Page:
Addressing Key Selection Criteria

If you are asked to address key selection criteria in a job application, this criterion is considered the most important part of your application. Key selection criteria are also your only opportunity to show the employer that you are the best person for the job.

Two or three different people from the organisation usually assess responses to key selection criteria. The assessors use the criteria to assess your qualifications, skills, ability, experience and knowledge. Each of your responses will be scored and the applicants with the highest overall scores are those which get an interview.

Key selection criteria are written to suit the available job. Here are a few of the more common ones:

  • Demonstrated written and oral communication skills.
  • Knowledge of human resource management with particular reference to equal employment opportunity and workplace health and safety.

You should read key selection criteria very carefully to determine what each criterion is asking. Your response should relate directly to each criterion, so no waffling – quality, not quantity, counts most! If a selection criteria contains the word ‘demonstrated’, you should have actually performed that activity or used that skill in the past. If ‘knowledge’ is mentioned, then you are expected to have already acquired that knowledge.

Make sure your response to each selection criteria clearly marks why you meet the criteria. You should also provide supporting evidence and examples of personal experience to justify your statements.

Selection criteria are used by some organisations as the basis for the selection panel to short-list applicants for interviews. Key selection criteria summarise the crucial requirements of a position and are a mandatory requirement for selection into the public sector and are becoming increasingly common in the private sector.  The selection panel determines the standards for each selection criterion. Applicants are ranked according to how closely they meet the key selection criteria in comparison to the standards expected by the panel. You must satisfactorily address each selection criterion to be considered for an interview.

Notes to take away

Alternative terms for key selection criteria include:

  • Selection Criteria
  • Selection requirements
  • Requirements of the job
  • Personal requirements
  • Short-list criteria

Key selection criteria may be categorised as mandatory or desirable:

  • Mandatory criteria are considered to be essential.
  • Desirable criteria are those considered to be important but are not essential.

The major types of key selection criteria may relate to:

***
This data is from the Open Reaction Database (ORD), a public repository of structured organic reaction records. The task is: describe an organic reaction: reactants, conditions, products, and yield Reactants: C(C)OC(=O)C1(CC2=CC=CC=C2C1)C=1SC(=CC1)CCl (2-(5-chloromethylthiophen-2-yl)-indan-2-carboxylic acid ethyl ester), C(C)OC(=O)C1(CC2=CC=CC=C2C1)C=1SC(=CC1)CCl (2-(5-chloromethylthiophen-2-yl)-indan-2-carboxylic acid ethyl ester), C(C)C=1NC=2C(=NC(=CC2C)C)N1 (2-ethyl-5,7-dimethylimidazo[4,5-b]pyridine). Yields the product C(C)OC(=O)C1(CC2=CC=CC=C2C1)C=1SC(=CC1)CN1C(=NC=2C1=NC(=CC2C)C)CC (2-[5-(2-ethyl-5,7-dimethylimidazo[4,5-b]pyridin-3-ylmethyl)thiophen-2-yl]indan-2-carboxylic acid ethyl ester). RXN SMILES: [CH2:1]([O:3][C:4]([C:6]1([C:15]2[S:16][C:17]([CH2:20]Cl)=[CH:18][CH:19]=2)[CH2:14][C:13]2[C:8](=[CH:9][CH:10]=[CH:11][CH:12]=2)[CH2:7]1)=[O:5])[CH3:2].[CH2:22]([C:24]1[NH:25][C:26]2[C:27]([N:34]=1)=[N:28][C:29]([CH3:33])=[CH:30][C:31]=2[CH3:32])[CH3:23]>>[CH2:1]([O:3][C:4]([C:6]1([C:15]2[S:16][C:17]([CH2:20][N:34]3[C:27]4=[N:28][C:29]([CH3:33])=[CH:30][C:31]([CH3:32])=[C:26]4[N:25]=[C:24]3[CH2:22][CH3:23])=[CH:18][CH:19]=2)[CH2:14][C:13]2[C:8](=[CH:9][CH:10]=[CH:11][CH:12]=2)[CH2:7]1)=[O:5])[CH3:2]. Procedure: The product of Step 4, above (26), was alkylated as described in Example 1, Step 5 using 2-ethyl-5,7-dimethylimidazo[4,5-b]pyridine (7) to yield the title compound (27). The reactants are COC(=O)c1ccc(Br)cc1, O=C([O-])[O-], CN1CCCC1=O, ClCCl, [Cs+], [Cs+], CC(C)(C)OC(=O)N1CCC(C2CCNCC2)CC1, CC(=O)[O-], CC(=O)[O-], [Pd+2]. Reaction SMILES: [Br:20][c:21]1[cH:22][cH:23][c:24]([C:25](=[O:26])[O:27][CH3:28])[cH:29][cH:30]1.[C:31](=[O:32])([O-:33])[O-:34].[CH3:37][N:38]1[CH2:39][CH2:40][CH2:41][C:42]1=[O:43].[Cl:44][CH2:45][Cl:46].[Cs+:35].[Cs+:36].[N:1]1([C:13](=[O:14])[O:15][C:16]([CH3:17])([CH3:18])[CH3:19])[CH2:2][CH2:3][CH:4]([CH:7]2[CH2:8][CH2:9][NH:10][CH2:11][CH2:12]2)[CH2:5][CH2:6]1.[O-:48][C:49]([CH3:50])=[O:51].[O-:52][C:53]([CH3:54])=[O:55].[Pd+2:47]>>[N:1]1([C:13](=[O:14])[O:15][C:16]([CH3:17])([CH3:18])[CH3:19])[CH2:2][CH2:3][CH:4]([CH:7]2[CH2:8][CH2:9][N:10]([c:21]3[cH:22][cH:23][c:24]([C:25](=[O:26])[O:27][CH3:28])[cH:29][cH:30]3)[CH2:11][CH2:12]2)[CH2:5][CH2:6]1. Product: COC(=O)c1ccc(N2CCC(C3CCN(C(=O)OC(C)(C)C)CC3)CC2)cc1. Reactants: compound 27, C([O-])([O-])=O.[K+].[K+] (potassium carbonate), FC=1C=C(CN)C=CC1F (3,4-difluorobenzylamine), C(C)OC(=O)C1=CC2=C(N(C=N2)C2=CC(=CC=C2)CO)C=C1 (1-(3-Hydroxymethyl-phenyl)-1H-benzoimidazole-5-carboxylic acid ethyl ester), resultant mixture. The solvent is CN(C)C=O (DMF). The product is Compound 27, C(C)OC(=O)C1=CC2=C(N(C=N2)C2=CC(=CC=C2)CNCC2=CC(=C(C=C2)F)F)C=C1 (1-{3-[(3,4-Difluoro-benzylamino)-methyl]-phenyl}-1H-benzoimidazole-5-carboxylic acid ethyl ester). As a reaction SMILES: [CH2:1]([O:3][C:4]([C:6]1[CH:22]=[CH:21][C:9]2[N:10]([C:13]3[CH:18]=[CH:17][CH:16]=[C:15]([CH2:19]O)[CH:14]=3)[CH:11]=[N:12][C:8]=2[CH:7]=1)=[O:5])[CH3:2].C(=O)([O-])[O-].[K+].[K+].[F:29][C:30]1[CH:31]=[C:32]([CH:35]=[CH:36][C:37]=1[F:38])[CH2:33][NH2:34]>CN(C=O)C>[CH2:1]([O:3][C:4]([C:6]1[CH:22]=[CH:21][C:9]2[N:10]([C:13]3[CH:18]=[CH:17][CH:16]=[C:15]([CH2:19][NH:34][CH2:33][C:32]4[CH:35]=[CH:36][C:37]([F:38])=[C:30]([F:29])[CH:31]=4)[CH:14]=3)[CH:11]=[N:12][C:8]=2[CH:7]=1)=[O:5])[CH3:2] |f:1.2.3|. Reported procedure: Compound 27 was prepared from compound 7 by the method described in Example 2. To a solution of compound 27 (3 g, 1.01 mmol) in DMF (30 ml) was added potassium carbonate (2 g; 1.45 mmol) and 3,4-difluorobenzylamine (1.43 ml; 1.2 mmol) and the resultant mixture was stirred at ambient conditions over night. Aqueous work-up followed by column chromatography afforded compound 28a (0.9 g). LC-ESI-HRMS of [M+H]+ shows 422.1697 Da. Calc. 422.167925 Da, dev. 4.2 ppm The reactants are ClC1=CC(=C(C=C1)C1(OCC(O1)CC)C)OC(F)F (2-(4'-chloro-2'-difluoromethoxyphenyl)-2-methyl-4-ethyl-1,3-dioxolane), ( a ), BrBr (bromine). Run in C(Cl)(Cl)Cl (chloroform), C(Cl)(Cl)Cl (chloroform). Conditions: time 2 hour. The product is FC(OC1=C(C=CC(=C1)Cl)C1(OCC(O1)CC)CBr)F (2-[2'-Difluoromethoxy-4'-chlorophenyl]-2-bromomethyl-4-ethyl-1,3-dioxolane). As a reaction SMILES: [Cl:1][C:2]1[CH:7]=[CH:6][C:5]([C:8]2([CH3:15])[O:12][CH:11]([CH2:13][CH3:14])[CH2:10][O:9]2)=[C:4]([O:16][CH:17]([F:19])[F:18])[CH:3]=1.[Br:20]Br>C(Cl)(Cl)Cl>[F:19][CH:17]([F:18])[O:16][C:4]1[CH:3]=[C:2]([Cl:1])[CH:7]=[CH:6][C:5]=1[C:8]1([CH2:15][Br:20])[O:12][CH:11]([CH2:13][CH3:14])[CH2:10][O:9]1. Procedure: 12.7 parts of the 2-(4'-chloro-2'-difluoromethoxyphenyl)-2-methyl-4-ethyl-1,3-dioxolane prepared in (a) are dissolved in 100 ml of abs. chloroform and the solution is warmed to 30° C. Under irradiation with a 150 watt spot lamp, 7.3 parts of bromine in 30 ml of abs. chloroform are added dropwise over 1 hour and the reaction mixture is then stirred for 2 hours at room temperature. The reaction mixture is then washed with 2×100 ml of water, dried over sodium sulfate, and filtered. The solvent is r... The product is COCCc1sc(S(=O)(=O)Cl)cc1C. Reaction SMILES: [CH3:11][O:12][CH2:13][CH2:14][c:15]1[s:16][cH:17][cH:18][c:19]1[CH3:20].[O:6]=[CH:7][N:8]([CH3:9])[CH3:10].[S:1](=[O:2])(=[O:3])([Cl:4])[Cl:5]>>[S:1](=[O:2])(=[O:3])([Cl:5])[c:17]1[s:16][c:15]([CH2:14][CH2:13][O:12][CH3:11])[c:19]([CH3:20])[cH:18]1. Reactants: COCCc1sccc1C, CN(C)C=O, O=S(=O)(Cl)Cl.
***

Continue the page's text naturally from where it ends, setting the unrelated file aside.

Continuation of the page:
• Qualifications – detail educational and professional qualifications
  • Experience – show the extent of direct involvement in an area
  • Knowledge/understanding – outline theory, application and implications
  • Skills – provide details of competency and proficiency
  • Abilities – indicate your potential to develop skills and outline the expertise you have developed
  • Personal characteristics – provide details of the kind of person you are and how well you fit into the environment

Wording used for each selection criterion indicates the level sought for that criterion, for example:

  • Knowledge range may be indicated using: thorough, sound, general, awareness and ability to rapidly acquire knowledge.
  • Skill range required may be indicated using: excellent, highly developed, demonstrated and ability to develop.

Other hints

  • Individually address each criterion under separate headings.
  • Carefully read each selection criterion. Break down each criterion into parts and address every aspect thoroughly.
  • Be aware of key expressions and levels required in each criterion.
  • Use as many concrete examples as possible to support your claim to meet each criterion. Draw examples from your academic, employment and social experience, committee participation, voluntary work, hobbies, etc.
  • If an example applies to a number of selection criteria, include the example under each relevant criterion.
  • Where possible substantiate your examples with indicators of how well you did them. This might include results, comments, extended contracts, happy customers, etc.
  • In your response to the selection criteria do not refer to your resume. If something is relevant in your resume write it into your selection criteria statement.
  • Use good English. Ensure that your application is written clearly and concisely, that it is grammatically correct, and free of spelling errors.
  • Use active rather than passive verbs.

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